Jayalalithaa’s ancestral town in Karnataka remembers their most famous daughter

Posters paying tributes to Jayalalithaa, dotting the entrance to the temple complex and a few street corners, were the only signs showing the town had been in mourning.

Written by Johnson TA | Srirangam | Updated: December 8, 2016 9:51 am
Jayalalithaa, Jayalalithaa news, Jayalalithaa death, Jayalalithaa home, Amma, Amma home, Amma death, India news J Jayalalithaa’s ancestral home in Srirangam. (Source: Express photo by Johnson T A)

The priests, pilgrims and poor, who live in the temple town of Srirangam in Tamil Nadu’s Trichy region, returned to their everyday life of religion and alms a day after the most famous daughter of the town, J Jayalalithaa, was laid to rest in Chennai. The narrow streets that lead to the famous Sri Ranganath Swamy temple in the town —nestled between the Cauvery and Coleroon rivers — began humming with activities at the break of dawn. Posters paying tributes to Jayalalithaa, dotting the entrance to the temple complex and a few street corners, were the only signs showing the town had been in mourning.

The East Chithirai Street in the town, which houses the ancestral house of Jayalalithaa’s mother, was silent. Jayalalithaa called Srirangam her home in Tamil Nadu a few years ago when she contested assembly poll from the town. There is no relative or friend in the town, who remembers Jayalalithaa’s family from their days in Srirangam.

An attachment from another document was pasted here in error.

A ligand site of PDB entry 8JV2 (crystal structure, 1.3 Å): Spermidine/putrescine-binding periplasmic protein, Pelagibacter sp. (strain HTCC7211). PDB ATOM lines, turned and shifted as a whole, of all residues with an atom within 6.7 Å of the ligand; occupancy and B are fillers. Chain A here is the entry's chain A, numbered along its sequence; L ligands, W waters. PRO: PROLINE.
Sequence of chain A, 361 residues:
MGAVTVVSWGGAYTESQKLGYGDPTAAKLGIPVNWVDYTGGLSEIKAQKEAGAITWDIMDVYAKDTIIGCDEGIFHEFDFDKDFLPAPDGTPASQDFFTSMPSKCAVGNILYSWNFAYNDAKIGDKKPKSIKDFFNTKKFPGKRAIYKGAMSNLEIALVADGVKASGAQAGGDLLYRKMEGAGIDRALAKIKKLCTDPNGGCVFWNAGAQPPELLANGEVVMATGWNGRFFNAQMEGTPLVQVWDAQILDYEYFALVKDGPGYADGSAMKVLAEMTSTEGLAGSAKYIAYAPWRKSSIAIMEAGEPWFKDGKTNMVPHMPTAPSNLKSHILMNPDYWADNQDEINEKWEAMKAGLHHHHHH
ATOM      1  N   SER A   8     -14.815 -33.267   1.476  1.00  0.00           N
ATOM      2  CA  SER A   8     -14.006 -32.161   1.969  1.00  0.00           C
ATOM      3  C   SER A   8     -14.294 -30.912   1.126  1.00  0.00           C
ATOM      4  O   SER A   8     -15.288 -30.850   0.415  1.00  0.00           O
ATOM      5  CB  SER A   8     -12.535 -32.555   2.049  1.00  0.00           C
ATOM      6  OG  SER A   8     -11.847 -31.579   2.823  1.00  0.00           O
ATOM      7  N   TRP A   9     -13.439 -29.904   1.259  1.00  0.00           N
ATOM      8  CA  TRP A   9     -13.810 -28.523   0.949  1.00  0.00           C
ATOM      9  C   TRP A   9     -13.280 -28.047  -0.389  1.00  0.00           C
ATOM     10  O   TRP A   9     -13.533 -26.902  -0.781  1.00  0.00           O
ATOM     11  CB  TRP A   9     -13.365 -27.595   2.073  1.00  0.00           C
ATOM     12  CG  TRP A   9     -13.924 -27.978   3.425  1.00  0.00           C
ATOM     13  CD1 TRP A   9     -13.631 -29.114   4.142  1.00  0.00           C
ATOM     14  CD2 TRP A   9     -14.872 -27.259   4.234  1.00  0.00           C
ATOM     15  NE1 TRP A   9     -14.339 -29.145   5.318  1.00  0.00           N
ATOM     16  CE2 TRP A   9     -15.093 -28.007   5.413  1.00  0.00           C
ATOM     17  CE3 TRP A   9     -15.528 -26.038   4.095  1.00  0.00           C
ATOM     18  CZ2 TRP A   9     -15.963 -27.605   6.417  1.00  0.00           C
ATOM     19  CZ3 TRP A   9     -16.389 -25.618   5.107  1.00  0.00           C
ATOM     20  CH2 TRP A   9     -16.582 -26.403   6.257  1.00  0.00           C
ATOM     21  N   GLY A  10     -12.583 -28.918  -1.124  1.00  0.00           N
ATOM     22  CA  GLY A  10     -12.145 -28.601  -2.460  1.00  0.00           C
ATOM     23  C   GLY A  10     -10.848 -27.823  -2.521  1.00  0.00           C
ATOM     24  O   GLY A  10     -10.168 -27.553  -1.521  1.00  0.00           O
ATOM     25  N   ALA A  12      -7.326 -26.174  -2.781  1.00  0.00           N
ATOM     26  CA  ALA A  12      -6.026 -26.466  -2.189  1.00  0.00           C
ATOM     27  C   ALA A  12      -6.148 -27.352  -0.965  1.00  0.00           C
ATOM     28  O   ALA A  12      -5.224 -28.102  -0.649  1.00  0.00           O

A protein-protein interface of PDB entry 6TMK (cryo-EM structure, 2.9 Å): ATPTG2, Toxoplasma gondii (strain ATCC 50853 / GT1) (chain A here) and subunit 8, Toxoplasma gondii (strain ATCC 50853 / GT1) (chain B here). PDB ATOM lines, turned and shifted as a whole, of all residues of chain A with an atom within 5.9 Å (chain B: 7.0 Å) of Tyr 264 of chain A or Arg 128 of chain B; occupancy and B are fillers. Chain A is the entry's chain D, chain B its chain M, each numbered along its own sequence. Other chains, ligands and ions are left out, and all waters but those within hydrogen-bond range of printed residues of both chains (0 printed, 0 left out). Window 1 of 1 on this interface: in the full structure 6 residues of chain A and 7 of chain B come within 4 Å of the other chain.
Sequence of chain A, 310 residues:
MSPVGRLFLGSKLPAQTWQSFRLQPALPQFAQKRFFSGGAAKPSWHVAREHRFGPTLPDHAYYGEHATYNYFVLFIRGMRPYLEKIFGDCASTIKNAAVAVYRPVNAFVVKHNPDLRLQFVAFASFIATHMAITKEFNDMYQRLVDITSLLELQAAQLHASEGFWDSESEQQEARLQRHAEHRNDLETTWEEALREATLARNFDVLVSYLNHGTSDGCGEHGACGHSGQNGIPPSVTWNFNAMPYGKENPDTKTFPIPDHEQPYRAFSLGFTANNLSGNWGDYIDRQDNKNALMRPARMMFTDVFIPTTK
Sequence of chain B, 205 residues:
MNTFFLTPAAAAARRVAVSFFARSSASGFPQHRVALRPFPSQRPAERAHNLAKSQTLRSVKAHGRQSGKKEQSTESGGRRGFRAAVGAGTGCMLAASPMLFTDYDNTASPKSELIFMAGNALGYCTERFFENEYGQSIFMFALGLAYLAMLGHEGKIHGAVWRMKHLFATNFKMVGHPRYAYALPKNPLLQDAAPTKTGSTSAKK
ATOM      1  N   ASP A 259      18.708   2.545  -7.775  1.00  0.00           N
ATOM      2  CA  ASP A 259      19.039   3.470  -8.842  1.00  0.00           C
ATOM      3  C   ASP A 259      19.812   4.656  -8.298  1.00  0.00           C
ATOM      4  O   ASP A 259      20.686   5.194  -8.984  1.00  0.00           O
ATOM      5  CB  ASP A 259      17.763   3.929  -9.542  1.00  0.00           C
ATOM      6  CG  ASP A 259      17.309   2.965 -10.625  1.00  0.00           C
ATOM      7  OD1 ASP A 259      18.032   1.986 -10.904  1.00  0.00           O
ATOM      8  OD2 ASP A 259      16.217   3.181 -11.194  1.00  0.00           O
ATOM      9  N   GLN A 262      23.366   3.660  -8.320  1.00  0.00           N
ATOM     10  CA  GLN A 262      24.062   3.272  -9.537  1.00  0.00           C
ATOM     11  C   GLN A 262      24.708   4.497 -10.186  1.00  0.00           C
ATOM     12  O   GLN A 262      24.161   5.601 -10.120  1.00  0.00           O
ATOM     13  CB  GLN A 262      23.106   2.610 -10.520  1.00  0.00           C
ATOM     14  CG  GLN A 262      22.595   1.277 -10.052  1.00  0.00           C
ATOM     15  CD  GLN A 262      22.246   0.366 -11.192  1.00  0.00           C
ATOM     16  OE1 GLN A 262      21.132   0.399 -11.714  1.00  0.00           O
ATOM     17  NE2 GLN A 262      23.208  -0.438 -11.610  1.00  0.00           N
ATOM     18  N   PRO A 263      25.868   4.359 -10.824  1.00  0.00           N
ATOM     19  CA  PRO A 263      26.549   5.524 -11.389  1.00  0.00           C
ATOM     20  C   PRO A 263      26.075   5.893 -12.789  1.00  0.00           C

“They moved away many decades ago. Her grandfather was called diwan because he used to work for the Mysore Maharaja. The ancestral house has changed many hands,’’ said 63-year-old S Vardarajan, a priest at the main temple complex who lives on the East Chithirai Street a few houses away from Jayalalithaa’s ancestral home.

Srirangam has over the years, even prior to Jayalalithaa’s rise in politics, been loyal to AIADMK. “This is an AIADMK stronghold since MGR’s days. Amma has cemented that association,’’ said Vardarajan.

“Jayalalithaa’s stature has risen beyond what is attainable by ordinary people from this town. She enjoyed the support of the Iyengar community of the town because of her caste affiliations but her appeal in Srirangam goes beyond caste affiliations,’’ said Singaravelu, a resident who stood at a street corner talking about Jayalalithaa’s links to the town.

Among the things that people, especially the poor remember Jayalalithaa for in Srirangam is the introduction of three free meals at the temple daily and for starting an Amma canteen and medical stores.

“There are a lot of poor people in Srirangam, who depend on alms provided by temple visitors and the local business people to fill their stomachs each day. The introduction of measures like three meals at the temple by Amma has been beneficial for all,” said Sudhakar, an auto driver.

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